Torres to Serón - Bathrooms in the reception area, oddly fancy, no signs as to which are men's or women's - that was a theme in the park...Like they said at Erratic Rock in Puerto Natales - Keep eating. Keep moving. From the dropoff point at Hotel Las Torres, us trekkers received steady rain, pressed between the drops and mud, a full pack, fresh with dry gear and food for approximately a week's journey. A few birds scampered about, and the peace of the journey was established under dreary afternoon skies. There was a group of women affirming their fortitude to complete the O circuit and we shared a few steps before I stopped to assess my durability in wet conditions. They were faster than me. I was weighed down and had to rearrange the pack, a ritual I would repeat for the next few days. The trail was one of the flattest from Torres to Serón (approximate location), but the soggiest and loneliest. Several people crossed a shallow series of streams meant for horse crossing. I put sandles on and was one of the first to cross., but these weren't worn again and became wet weight on my back. Trudging past docile horses I arrived in camp, a crowded shelter with wet clothes hanging out about excited backpackers - they all attempted to dry as I checked in to camp the night. I had bought dinner and breakfast, which also afforded me some heat before I went to my tent, no sleeping bag - some blanket, a liner, and an emergency mylar blanket. A pro tip is to make sure this blanket is surrounding you as much as possible, else the wet ground will continue to reduce the effectiveness of the emergency blanket.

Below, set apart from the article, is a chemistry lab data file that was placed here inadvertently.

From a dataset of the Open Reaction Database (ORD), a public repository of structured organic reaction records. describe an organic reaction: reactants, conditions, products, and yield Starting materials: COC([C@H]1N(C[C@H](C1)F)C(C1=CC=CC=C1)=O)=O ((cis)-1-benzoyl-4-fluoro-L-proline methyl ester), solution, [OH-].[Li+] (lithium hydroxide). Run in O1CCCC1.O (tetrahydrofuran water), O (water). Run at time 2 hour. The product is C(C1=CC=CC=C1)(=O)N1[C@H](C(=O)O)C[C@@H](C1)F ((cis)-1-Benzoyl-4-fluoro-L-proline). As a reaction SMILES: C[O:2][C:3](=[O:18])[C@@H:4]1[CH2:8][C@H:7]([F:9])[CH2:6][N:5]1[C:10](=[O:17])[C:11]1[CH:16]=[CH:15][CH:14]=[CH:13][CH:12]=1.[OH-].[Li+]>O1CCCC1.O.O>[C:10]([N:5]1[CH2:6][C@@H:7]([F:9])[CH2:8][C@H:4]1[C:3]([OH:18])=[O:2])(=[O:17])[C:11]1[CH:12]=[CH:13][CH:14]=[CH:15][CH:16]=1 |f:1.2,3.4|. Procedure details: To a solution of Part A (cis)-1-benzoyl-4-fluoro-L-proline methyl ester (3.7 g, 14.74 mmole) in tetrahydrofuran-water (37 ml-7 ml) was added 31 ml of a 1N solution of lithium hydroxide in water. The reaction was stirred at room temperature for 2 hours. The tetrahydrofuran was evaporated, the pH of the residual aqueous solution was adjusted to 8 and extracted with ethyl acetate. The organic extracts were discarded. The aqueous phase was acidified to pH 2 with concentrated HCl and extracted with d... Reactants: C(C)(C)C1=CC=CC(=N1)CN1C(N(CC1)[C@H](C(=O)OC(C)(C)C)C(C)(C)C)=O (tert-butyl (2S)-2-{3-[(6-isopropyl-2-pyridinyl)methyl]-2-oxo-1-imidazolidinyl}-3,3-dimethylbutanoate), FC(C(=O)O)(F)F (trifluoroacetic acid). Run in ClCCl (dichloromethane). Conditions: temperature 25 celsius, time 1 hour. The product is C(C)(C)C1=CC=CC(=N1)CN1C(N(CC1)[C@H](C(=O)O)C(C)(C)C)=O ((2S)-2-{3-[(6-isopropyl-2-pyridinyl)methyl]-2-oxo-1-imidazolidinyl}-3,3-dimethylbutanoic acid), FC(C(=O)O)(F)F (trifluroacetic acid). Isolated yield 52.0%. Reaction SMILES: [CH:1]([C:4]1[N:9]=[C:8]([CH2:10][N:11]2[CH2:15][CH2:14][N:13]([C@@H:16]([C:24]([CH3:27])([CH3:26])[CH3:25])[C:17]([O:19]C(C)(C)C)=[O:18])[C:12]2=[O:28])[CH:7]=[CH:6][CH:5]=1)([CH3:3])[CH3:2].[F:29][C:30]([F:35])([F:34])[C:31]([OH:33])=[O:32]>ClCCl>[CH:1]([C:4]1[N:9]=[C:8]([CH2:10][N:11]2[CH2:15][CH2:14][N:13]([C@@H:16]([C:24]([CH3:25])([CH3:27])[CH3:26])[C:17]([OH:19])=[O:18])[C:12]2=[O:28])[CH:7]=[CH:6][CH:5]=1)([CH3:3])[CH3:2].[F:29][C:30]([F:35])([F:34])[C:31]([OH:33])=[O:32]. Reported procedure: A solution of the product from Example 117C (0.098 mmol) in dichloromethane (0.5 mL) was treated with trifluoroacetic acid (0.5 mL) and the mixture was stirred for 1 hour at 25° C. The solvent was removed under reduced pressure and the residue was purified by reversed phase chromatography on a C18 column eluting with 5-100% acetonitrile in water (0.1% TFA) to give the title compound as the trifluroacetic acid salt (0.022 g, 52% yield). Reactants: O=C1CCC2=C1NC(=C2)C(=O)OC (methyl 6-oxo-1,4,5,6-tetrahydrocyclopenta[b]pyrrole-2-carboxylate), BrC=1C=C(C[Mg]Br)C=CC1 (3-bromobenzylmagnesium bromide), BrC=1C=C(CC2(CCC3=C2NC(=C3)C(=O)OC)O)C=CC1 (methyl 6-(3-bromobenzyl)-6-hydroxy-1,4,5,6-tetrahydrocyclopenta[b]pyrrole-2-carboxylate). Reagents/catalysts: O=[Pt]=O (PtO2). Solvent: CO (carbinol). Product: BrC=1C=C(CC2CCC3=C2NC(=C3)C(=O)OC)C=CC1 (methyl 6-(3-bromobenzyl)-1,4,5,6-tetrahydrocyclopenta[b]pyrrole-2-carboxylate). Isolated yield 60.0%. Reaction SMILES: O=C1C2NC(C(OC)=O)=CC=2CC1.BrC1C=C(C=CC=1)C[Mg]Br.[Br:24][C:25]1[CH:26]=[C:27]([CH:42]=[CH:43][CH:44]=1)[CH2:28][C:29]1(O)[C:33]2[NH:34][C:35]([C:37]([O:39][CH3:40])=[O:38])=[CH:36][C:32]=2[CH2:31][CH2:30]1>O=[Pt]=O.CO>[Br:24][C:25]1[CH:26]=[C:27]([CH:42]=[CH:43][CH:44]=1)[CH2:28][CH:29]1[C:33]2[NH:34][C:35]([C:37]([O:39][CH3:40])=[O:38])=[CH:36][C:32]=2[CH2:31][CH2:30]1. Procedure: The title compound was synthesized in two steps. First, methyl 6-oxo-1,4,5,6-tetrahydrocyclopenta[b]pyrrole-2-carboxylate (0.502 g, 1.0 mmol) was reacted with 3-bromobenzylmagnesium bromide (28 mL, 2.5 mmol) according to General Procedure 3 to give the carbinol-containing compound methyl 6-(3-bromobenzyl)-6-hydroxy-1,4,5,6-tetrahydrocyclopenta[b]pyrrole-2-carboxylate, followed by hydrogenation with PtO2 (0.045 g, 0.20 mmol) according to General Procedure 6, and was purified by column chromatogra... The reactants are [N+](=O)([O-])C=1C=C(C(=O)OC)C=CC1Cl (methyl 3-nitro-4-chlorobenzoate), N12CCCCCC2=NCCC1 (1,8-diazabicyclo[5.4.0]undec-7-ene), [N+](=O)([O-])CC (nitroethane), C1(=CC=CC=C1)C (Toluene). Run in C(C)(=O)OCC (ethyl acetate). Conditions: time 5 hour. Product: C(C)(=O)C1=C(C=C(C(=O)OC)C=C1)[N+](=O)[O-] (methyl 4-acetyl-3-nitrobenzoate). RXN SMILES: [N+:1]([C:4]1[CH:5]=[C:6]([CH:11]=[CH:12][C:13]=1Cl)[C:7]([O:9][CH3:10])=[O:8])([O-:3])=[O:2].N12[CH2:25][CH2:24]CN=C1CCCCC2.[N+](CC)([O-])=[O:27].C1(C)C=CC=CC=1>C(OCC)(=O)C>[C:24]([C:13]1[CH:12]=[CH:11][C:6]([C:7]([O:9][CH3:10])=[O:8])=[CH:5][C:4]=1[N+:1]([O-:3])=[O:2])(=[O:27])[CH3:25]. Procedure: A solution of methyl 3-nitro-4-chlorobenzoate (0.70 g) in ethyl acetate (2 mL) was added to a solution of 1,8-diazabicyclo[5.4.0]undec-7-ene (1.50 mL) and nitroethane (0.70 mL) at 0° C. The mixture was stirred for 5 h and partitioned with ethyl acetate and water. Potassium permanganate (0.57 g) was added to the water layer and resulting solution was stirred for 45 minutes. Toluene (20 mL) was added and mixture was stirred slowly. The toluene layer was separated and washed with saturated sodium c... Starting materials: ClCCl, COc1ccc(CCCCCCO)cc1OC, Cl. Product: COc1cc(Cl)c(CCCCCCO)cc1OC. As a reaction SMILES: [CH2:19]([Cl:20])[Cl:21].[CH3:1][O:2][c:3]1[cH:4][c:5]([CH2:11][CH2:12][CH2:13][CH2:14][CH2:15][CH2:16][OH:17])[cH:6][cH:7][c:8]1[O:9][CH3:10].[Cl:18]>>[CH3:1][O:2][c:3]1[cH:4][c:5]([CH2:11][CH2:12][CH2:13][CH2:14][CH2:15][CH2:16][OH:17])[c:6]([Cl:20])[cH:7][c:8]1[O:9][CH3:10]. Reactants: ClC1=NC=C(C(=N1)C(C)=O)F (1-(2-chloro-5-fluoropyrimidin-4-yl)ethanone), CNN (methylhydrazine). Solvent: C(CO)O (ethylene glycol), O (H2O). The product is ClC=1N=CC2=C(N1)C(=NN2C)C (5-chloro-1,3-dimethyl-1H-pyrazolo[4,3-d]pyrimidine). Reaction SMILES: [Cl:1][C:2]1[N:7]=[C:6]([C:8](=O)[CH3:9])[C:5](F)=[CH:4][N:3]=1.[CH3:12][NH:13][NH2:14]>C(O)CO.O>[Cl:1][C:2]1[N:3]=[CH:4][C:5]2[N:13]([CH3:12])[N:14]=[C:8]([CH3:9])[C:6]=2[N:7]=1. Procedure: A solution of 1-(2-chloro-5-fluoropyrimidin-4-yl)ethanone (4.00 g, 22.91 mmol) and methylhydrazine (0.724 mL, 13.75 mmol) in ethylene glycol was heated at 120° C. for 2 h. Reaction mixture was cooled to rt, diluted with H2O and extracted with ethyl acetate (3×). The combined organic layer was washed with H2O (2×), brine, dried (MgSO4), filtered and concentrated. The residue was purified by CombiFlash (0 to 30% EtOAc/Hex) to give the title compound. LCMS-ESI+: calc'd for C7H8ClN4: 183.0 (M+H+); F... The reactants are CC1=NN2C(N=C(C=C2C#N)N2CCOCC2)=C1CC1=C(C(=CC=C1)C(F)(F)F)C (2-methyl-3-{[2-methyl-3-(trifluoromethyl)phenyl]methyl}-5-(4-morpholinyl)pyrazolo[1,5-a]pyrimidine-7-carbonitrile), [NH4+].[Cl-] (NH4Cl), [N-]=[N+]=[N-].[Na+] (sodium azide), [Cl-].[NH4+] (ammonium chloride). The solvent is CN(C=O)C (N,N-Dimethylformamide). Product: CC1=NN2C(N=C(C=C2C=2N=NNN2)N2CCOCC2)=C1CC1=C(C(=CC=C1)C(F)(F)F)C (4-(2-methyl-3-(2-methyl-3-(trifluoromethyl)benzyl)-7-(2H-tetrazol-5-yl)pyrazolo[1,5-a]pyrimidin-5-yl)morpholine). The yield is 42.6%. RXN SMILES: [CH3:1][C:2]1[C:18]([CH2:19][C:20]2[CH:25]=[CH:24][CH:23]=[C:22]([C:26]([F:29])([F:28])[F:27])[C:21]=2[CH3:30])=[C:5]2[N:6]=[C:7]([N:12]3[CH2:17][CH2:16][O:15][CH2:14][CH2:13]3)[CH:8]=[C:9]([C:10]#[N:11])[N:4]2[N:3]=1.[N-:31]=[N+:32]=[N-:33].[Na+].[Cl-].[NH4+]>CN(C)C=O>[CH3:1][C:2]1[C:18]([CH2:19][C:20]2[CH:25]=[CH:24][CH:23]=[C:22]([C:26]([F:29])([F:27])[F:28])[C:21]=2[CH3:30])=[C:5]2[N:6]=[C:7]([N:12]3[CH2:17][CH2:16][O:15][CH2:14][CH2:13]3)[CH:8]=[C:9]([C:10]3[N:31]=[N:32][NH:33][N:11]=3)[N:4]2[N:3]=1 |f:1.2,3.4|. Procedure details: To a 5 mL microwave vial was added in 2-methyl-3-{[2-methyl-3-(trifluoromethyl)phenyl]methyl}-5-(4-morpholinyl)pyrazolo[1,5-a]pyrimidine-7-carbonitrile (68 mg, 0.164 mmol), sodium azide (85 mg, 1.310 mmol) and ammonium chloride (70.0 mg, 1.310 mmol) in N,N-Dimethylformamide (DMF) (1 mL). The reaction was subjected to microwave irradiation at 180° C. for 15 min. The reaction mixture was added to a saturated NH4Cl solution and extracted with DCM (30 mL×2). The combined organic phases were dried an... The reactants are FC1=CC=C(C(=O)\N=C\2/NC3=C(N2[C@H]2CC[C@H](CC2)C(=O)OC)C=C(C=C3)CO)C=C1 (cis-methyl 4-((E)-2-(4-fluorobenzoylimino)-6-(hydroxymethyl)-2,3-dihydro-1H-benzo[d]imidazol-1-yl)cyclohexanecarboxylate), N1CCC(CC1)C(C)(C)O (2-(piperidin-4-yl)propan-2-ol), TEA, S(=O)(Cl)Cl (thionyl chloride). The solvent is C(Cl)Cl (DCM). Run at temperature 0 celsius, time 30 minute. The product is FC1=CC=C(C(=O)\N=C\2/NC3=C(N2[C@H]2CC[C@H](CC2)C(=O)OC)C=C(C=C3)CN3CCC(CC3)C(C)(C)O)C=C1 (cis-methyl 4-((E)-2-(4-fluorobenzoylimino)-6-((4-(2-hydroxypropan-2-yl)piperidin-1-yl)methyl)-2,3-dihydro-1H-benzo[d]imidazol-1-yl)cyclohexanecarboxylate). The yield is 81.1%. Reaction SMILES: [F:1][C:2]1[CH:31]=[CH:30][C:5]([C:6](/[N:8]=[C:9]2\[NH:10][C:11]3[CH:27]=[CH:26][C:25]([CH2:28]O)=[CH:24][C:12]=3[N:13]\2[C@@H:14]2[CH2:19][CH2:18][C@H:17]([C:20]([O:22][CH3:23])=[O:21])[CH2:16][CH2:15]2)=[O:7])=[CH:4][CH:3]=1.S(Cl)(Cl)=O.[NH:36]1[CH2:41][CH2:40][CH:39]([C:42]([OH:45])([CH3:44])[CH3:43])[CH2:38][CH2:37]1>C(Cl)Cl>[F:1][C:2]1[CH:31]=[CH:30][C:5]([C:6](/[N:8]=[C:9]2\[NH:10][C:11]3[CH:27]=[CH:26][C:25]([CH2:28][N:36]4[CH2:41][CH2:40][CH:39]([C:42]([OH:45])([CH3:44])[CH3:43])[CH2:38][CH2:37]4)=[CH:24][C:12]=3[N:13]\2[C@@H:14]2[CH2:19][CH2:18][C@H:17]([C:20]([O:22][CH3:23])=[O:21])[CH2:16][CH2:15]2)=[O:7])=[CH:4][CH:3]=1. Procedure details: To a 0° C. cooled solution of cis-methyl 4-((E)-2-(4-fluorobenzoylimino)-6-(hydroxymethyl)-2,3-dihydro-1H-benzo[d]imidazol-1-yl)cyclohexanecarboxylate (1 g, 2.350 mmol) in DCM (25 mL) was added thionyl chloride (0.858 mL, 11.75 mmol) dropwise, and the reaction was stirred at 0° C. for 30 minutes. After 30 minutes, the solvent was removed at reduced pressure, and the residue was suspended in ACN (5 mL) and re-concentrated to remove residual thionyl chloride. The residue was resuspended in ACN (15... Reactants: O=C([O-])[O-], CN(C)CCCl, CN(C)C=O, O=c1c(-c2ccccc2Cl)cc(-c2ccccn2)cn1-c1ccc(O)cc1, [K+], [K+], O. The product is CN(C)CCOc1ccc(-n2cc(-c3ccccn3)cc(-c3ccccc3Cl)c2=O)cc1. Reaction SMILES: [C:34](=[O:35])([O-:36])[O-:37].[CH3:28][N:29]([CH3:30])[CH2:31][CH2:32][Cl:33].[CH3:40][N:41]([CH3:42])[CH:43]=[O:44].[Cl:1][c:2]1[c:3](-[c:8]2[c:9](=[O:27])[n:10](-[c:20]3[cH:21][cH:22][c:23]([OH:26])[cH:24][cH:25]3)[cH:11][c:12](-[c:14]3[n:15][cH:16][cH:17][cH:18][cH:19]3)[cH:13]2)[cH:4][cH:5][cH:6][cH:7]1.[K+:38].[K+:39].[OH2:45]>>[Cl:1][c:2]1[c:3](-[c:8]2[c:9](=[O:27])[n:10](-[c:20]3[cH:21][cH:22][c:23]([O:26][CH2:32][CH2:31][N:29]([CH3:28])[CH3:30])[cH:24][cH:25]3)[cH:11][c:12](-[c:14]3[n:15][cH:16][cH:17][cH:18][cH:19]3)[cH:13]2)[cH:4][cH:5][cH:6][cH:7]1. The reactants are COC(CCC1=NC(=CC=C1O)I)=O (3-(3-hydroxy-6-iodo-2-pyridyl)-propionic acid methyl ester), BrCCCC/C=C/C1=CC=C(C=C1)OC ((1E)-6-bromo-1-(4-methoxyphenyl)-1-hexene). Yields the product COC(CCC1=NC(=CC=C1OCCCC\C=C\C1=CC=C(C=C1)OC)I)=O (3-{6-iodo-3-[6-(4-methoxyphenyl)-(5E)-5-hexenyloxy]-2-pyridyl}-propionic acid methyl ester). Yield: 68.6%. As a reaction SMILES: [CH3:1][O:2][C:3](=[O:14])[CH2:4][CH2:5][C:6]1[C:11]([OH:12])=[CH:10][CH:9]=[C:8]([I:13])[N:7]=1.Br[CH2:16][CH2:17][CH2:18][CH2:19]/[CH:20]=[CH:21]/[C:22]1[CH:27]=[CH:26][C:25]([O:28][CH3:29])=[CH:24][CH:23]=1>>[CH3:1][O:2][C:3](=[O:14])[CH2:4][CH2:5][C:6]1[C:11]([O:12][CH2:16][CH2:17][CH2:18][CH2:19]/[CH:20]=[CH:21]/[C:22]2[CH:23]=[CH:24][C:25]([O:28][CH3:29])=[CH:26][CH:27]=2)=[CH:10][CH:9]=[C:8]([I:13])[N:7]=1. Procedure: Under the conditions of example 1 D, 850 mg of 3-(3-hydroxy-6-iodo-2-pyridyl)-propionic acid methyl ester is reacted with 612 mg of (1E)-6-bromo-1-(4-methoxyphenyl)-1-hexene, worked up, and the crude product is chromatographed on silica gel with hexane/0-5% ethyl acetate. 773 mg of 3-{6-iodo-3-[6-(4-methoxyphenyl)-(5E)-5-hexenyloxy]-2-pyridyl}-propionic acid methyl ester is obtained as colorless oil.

Inside the warmth of an 8 x 4 kitchen I warmed up and became glued to my chair, content at consuming everything put on the table. Food is pricy in the park and I needed the energy, well salted bread and butter, soup, salmon, potatoes and peppers - I had no idea how they lugged it all into the park, on horse. "Pollo", the camp chef for "Vertice Patagonia" the company running the park campsites on the backside of the circuit said the only vehicle allowed in to that side was the gas delivery man. No matter, I was fed, and I went back to my tent to assess my accomodations. and wondered if my knee would hold up through the next days hikes. It rained and rained and night fell, bringing some trepidation and discomfort, processing the potential that I could be walking days in the rain, soaked through. When would I meet the limits of my mind and body? Was I already there?